Memoirs of a Geisha by Arthur Golden

Decent Essays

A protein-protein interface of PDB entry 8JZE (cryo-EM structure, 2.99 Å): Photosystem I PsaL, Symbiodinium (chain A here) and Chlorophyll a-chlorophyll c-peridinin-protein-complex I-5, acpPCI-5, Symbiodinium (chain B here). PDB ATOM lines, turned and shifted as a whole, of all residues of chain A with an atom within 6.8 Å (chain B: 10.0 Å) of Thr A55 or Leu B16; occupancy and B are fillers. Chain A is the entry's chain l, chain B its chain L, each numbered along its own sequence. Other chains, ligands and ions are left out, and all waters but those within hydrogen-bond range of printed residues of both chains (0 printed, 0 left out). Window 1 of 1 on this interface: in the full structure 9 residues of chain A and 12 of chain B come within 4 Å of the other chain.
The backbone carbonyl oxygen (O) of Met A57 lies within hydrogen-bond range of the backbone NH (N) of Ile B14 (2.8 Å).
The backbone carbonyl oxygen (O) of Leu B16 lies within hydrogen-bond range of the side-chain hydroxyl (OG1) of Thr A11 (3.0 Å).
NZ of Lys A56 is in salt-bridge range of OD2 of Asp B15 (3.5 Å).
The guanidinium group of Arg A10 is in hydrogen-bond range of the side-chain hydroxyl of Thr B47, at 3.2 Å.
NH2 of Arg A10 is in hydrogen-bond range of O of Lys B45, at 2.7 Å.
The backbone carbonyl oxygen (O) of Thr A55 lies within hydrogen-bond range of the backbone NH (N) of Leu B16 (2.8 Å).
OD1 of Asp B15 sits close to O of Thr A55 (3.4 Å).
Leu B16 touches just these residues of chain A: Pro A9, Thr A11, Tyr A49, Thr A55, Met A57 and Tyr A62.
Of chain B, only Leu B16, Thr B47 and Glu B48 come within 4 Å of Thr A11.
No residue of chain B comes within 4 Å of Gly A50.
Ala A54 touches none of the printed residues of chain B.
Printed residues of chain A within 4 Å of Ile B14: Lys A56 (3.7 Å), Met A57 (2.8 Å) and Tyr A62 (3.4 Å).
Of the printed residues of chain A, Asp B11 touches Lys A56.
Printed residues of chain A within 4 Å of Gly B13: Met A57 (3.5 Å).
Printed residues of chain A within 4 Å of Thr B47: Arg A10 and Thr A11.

Perhaps one of the most pressing issues of the century, objectification of the female gender is a world-wide phenomena. While sometimes referenced of as a fading issue, women’s rights, or the lack thereof, is still prevalent across many regions of the planet. Often times denied even the simplest forms of human rights, women have always been forced to take the least dominant path within society, and are frequently expected to be weaker than men. However, potentially no example of female objectification is more apparent than the lives of women today, as well as various Japanese Geisha in the early 1900’s; specifically in the novel Memoirs of A Geisha, by Arthur Golden. Set in the early years before World War 1, it was within the lives of these Geisha that objectification was not only displayed, but was exemplified. Outrightly told to listen to men, apply cosmetics, and act with reservation within society, similarities between both old-world Geishas and modern day women are easily correlated. Beginning on their initiation day, Geisha were taught exactly how to act around men; submissive and dainty. Ordered to tend to the every want or desire of the opposite sex, Geisha made little difference within her own realms of existence. This is best demonstrated through Sayuri, a young apprentice within the Geisha community of Gion. Within mere minutes of arriving at her assigned living quarters, she is greeted, and succinctly told, “Listen here stupid girl. Keep your eyes
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